James Patrick Kelly contributes an odd love story, “Undone.” In it, a shape-shifting time traveler named Mada finds herself stranded in the far future, where she takes it upon herself to repopulate her home world with a pleasant, unsuspecting man.

“The Real Thing,” by Carolyn Ives Gilman, involves Sage Akwesasne, who travels a generation or two ahead from more-or-less present-day Earth. The society she finds is vapid, celebrity-obsessed and disturbingly akin to our present-day world.

Maureen F. McHugh’s “Interview: On Any Given Day” describes an encounter between an Ohio teenager named Emma Chicheck and Terry Sydnowski, a rejuvenated youth-obsessed 71-year-old. The story, which takes the form of a transcript of a “National Public Internet” newsmagazine story, shows that age and maturity are not necessarily linked.

“Isabel of the Fall” is the volume’s second story by Ian R. MacLeod, and it could hardly be more different from “New Light on the Drake Equation.” Its setting — some kind of far-future artificial world — is so exotic as to make the other story’s flying aristocratic Frenchmen seem mundane. The titular Isabel, described as “un-beautiful and unintelligent, but … also un-stupid and un-ugly,” survives a violent war. She is adopted by a church and, more or less despite herself, rises in its ranks to become a Dawn-Singer, responsible for aligning the mirrors that bring strictly regulated hours and amounts of light and darkness to Ghezirah.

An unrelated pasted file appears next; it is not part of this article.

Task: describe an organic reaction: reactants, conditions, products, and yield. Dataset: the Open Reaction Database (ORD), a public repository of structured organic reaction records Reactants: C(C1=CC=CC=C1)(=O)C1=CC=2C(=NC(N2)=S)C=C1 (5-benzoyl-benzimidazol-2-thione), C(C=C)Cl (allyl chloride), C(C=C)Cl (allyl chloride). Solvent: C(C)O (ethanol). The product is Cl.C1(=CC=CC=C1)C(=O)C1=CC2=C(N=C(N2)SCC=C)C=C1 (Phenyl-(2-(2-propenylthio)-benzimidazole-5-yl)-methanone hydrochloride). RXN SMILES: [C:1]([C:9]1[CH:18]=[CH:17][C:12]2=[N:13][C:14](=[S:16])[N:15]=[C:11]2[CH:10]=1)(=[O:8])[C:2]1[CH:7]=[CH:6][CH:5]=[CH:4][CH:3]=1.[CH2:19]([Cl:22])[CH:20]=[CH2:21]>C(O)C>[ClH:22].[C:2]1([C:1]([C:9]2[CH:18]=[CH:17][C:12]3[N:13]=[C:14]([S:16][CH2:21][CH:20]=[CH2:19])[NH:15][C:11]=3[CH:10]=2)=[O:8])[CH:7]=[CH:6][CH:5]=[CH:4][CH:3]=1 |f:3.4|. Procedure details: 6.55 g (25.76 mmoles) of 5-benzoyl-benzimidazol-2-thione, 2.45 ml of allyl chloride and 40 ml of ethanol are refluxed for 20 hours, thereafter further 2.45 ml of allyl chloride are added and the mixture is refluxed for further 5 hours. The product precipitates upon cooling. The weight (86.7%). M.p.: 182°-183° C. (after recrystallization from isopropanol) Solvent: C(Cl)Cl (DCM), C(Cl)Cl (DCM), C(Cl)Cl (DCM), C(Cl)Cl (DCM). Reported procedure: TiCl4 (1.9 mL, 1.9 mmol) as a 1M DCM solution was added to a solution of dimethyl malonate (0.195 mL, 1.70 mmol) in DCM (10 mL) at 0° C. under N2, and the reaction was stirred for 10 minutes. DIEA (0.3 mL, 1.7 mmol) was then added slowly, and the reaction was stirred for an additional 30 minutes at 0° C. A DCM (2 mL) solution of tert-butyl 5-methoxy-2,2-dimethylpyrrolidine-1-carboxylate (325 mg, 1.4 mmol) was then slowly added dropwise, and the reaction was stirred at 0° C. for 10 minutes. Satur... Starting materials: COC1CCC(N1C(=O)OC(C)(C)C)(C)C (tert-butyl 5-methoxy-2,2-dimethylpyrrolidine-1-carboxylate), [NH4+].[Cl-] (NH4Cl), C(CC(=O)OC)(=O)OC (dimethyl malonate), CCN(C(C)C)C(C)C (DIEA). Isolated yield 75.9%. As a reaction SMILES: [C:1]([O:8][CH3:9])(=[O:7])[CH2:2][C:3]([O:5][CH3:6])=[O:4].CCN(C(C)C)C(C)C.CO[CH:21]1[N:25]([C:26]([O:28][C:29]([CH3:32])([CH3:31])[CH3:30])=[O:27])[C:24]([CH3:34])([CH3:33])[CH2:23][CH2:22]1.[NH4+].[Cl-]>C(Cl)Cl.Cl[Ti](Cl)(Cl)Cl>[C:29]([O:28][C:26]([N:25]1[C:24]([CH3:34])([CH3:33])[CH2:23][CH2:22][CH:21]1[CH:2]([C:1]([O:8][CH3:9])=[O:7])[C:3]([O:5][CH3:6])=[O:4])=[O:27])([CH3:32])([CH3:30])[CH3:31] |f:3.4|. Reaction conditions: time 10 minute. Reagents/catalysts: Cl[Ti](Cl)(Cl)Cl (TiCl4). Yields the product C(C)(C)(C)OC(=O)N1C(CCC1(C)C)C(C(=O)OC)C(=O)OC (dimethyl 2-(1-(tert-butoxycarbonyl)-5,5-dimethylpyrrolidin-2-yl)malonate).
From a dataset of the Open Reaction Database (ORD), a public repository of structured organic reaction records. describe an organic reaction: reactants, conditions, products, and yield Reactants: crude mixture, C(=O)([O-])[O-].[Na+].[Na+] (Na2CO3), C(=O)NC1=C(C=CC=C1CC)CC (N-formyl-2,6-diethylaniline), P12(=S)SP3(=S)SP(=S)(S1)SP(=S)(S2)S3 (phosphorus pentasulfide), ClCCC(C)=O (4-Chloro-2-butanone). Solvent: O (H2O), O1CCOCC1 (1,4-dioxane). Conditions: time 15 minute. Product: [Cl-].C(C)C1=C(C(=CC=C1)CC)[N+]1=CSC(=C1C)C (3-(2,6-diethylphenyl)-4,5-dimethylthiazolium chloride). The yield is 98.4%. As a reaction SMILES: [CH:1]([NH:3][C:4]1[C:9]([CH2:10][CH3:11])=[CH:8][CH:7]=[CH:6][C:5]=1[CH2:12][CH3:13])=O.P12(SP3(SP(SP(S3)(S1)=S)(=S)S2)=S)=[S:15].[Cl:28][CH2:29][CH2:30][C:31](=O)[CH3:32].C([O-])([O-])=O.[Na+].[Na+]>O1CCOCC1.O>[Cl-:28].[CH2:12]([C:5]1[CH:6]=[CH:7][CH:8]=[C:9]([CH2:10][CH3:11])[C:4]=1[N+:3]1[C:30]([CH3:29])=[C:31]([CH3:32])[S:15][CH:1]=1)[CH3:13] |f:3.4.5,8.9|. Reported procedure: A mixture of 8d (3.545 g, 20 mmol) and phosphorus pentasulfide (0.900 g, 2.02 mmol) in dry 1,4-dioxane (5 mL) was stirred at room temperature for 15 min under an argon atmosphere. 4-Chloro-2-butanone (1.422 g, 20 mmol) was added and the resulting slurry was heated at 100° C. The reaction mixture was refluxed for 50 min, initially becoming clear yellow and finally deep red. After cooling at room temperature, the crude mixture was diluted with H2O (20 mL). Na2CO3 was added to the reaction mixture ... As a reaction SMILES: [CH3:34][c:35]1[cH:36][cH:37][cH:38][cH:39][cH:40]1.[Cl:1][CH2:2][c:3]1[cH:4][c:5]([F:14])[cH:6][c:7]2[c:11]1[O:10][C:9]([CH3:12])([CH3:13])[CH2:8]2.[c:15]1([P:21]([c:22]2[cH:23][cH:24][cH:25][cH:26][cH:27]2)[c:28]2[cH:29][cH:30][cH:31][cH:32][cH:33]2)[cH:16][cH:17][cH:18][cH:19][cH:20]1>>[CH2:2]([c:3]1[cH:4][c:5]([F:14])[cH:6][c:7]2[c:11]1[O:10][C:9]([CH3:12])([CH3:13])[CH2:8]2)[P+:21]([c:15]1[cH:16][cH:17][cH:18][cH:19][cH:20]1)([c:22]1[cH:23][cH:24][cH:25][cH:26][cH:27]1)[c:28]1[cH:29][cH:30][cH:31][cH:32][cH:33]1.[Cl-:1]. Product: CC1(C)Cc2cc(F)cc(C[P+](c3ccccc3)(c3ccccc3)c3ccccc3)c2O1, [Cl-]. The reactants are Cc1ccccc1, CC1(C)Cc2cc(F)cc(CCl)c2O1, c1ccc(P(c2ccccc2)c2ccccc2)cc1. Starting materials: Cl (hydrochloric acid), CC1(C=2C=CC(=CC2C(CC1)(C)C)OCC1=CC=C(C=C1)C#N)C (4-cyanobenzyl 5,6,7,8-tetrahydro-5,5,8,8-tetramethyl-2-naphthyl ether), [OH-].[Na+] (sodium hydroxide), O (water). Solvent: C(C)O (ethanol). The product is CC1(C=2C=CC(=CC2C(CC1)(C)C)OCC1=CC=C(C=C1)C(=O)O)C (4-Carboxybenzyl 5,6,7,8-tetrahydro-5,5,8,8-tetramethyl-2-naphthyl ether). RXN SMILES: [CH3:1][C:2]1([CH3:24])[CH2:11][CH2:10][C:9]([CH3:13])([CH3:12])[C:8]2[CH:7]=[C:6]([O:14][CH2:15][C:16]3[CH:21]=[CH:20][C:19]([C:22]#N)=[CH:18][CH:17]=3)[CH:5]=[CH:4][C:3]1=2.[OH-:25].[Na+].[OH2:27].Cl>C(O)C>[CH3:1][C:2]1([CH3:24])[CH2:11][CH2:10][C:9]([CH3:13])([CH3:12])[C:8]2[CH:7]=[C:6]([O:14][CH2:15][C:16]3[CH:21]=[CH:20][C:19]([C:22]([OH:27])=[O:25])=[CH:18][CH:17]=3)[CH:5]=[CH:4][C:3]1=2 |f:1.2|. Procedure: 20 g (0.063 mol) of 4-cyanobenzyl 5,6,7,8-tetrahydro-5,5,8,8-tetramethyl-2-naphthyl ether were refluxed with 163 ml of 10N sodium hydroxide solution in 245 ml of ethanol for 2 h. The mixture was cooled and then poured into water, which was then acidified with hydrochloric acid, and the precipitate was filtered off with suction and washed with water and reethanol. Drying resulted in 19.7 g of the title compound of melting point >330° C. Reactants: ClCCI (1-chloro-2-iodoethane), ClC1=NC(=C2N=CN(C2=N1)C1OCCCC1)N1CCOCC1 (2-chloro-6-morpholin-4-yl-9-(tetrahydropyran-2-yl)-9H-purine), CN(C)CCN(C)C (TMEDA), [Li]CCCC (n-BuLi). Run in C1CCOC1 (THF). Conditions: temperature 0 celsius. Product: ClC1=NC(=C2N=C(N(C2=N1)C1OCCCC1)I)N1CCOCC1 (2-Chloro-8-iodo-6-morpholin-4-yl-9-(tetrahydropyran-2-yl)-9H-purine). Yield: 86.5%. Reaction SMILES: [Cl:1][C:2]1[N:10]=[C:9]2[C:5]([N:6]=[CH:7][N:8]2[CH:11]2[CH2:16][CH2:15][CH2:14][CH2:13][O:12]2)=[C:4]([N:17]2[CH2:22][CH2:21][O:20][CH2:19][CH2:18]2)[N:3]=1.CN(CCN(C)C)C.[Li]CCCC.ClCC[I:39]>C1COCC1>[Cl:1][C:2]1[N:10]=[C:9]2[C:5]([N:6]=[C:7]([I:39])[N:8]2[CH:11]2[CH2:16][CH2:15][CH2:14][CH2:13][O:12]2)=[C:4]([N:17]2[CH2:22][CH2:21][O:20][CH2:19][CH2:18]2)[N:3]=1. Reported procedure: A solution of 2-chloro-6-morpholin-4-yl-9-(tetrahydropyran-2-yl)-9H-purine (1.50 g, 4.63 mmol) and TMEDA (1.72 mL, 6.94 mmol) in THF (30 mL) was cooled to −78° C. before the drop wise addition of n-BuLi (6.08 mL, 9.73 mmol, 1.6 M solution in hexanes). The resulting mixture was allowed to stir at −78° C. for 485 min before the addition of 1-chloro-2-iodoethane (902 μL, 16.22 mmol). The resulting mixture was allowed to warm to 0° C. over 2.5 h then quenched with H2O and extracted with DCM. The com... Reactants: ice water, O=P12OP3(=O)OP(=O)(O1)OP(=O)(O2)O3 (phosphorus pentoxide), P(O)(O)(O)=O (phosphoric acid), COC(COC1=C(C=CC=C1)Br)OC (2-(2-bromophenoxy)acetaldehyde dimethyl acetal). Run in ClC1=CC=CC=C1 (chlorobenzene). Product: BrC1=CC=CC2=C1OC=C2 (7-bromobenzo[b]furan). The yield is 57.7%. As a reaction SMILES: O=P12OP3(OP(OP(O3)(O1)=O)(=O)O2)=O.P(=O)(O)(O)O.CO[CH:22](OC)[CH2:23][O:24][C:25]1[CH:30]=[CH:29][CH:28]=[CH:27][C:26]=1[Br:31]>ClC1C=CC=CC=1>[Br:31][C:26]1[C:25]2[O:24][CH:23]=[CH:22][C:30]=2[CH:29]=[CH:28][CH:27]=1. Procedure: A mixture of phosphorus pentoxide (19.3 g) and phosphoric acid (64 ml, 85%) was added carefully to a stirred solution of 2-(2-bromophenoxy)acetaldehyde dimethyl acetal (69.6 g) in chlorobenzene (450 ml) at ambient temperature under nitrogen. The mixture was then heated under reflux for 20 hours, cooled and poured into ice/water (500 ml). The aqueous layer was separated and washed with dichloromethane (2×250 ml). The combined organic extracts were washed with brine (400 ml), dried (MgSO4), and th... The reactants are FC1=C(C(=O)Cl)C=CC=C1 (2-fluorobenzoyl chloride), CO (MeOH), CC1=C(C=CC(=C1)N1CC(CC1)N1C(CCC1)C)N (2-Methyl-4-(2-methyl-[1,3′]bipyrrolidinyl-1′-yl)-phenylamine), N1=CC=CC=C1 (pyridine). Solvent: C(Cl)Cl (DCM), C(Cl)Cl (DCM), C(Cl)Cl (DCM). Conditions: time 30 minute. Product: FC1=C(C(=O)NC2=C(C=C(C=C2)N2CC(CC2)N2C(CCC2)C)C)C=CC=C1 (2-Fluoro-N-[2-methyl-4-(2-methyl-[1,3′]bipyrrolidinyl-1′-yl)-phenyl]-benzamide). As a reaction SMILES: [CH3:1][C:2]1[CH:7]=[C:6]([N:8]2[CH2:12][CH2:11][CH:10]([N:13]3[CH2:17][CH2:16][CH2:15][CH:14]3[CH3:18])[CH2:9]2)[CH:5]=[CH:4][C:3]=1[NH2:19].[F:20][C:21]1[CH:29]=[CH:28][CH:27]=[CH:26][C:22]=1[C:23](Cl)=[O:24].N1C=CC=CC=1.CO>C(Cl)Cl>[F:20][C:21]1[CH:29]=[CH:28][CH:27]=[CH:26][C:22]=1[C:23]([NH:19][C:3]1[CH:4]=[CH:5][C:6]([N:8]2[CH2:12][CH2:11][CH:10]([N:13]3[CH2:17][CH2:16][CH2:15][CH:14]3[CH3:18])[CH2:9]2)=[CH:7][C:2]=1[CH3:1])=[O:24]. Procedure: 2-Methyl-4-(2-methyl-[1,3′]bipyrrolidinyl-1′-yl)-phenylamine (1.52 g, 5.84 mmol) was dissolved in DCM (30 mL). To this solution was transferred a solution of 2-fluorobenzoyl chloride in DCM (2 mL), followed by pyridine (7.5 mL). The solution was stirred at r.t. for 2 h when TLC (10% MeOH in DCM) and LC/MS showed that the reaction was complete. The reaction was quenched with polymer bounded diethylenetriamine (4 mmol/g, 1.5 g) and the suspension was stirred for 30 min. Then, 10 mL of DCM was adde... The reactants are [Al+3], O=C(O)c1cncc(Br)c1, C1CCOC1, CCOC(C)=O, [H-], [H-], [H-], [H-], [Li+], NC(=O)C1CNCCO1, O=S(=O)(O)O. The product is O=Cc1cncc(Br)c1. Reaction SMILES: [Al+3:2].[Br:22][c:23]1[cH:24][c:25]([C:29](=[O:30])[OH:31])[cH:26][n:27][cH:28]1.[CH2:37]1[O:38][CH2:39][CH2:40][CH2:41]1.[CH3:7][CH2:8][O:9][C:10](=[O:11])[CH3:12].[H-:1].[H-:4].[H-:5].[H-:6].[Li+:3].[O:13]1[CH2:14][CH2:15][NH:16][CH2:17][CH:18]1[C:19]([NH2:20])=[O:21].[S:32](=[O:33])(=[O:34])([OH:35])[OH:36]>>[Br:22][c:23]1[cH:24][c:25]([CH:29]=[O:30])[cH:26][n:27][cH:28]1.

Thanks to her own negligence, Isabel allows an ill-lit area to appear in her territory; this attracts a dancer whom Isabel spies from her minaret. She strikes up a forbidden friendship with the dancer, Genya, who is indentured to the Cathedral of the Word. The illicit relationship is discovered, and both women are punished cruelly, but Isabel’s negligence allows the long-banished phenomenon of seasons to return, amidst much acclaim.

This description must make the tale seem foolish, but the story is quite moving.